The aim of resistivity profiling was to study a karsified tectonic zone in the commercial oil-shale layer and surrounding carbonaceous bedrock. Profiling was carried out with a station spacing of 10 m using a double-dipole configuration [15]. The electrode separation of both dipoles was 10 m and distance between centres of dipoles 1 = 20 m. According to I. M. Blokh [16] 1 = 20 m corresponds to CC/2 = 15 m of the Schlumberger configuration. On the resistivity profile along the vertical wall of the quarry, a solid line marks observed apparent-resistivity curve (Fig. 4). The dotted line represents the same curve shifted 20 m from the current dipole. Apparent resistivity is least (110-140 ohm-metres) above the most fractured and karsted portions of the dislocation (between intervals 3-54 and 185-244 m in Fig. 3). The existence of such a low-resistivity anomaly on twelve profiles enabled us to trace the karsted dislocation zone over about 900 m of strike length.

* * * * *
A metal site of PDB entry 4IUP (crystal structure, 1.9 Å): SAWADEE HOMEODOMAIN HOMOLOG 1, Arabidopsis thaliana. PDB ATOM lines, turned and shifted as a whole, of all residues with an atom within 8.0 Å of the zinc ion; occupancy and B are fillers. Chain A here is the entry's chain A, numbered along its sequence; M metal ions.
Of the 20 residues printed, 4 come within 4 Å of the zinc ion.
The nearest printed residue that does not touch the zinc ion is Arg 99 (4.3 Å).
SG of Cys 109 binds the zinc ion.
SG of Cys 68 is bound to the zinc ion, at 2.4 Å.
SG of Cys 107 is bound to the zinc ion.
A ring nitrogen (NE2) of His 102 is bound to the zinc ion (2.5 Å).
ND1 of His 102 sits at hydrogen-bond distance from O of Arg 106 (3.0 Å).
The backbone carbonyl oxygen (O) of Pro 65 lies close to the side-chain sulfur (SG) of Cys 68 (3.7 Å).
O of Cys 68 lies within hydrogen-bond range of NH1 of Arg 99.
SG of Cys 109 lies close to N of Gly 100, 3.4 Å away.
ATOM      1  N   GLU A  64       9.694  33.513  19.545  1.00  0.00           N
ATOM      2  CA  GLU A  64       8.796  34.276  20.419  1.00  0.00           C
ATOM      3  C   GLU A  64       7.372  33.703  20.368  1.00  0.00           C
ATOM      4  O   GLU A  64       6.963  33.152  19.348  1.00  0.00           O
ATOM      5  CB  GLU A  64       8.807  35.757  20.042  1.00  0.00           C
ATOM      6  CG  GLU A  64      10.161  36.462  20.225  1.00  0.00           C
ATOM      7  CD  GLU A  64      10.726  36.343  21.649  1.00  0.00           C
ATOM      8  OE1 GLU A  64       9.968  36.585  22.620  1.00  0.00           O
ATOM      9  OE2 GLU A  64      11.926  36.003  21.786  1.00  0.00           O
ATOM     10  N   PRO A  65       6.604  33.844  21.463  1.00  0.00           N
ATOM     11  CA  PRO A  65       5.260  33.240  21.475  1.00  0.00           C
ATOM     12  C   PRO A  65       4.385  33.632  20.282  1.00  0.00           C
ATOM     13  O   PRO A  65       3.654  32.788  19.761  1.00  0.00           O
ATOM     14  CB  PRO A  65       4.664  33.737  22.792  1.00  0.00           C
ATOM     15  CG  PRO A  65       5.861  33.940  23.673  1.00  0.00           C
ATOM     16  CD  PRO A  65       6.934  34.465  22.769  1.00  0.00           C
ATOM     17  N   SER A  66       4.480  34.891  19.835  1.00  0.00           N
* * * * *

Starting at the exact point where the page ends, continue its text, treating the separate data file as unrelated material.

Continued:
The bedrock in the Sonda zone is blanketed by a thin (0.5 m) boulder clay horizon, despite the intensity of fracturing and folding [17], indicating a preglacial origin for deformation. Well preserved mesoscopic folds near the present surface indicate that there must have been at least some overlying cover sequence, whereas at present, the depth to the commercial oil shale layer is less than 10 m. The dislocation zone shows sharp boundaries in the wall of open pit and is evident as a folded and faulted zone with wide development of karst clay (Fig. 3), as well as in the apparent resistivity profile (Fig. 4). A very slight homoclinal dipping of beds to the south, with a gradient of about 2.8 m per km, continues to the NE and SW from zone of deformation. The dislocation zone is 200 m wide and folding is evident throughout, the largest folds having wavelengths of 35-50 m and amplitude of 7-8 m. Most anticlinal fold hinges, and sometimes fold limbs as well, are complicated by jointing and faulting, including thrusts. Bedrock in the karst zones is replaced by bluish clay with partly reworked limestone fragments and brown patches of oxidized oil shale, which often have black margins. In the studied section (Fig. 3) there are more than ten karst zones that vary in width from some tens of cm to 10-12 m (Fig. 2D); many of them are narrower in the lower part and funnel-shaped in cross-section (Fig. 2E). Karst zones can commonly be traced into the limestone strata beneath the oil shale layers. Throughout the entire fracture zone limestone is dolomitized and oil shale oxidized. On the SE margin of the Sonda dislocation, within the hinge zone of a mesoscopic anticlinal fold, intensive hydrothermal mineralization is developed, with numerous narrow (1-4 cm) veins of calcite, pyrite and small amount of galena. The transparent prismatic crystals of calcite found here usually form at temperature between 100 and 200 [degrees]C [18]. The vertical profile of the studied Sonda dislocation changes rapidly along strike, so that in the next profile, 60 m to NE, the width of karst zones was quite different [17], while at the NE termination, the structure of the fracture zone is complicated by thrusting and faulting (Fig. 4F).